We create important protein food ingredients from “waste” byproducts.

Muscoda Protein

In the 1970s, whey—the part of milk that’s separated from the curd in making cheese—was considered good only for feeding swine, and it was given away to local farmers.

But only ten percent of a gallon of milk becomes curd when cheese is made.

Thus, our dad and other cheesemakers were producing millions of gallons of whey, and there was only so much demand in Southwestern Wisconsin to consume it. Most was simply dumped onto fields and into streams or rivers.

And while whey is a purely natural byproduct of the cheesemaking process, our dad understood intuitively that too much of it in any one place could unbalance the local ecology. And as a true entrepreneur, where others saw a problem, we’re proud to say, our dad sensed an opportunity.

Our dad studied the potential uses of whey.

Whey ByproductsHe learned it was rich with protein, lactose, vitamins, and minerals. And so with help under the auspices of the Pollution Abatement Program that was administered by the Small Business Administration in the 1970s, he conceived and built Muscoda Protein Products.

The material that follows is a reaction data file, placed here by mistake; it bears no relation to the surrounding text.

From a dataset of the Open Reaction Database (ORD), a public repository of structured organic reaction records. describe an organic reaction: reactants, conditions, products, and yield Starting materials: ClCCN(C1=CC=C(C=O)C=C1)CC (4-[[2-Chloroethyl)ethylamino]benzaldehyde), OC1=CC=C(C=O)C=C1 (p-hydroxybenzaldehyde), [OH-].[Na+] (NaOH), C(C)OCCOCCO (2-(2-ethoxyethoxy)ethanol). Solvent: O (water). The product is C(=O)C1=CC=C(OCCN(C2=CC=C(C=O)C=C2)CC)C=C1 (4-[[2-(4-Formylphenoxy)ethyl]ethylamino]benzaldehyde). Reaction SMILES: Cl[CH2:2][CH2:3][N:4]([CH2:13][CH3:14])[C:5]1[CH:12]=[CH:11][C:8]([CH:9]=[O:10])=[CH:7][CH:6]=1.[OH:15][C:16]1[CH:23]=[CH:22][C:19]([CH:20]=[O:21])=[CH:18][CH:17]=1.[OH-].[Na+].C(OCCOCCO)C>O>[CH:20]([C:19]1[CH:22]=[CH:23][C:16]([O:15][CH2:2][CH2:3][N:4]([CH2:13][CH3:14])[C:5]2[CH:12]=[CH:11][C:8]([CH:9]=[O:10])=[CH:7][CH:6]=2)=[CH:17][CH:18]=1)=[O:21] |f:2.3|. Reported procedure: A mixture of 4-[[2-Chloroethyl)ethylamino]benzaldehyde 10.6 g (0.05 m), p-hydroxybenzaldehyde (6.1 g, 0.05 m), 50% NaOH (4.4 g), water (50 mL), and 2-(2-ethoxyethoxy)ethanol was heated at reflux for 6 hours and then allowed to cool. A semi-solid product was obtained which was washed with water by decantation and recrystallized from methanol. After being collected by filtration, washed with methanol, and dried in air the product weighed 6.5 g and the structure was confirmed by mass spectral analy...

His was a vision of the future. Consider:

  • Today, whey is renowned for having the highest Biological Value (BV) of any known protein.
  • It’s an important food enhancer.
  • Fast acting whey proteins are used in “sport drinks.”
  • Whey is a main ingredient in high-grade animal feeds.
  • It even has medicinal properties, helping to reduce blood sugar spikes among people with diabetes.

In sum, what was once a potential pollution problem in Southwestern Wisconsin is nowadays an important eco-friendly natural resource.

Local cheesemakers no longer dump their whey into fields and waterways. They sell it to us.

And we in turn produce a product that not only enhances the worldwide food supply—it provides jobs and income for hundreds of people in our small part of the world.

Find out more about Meister sustainable practices.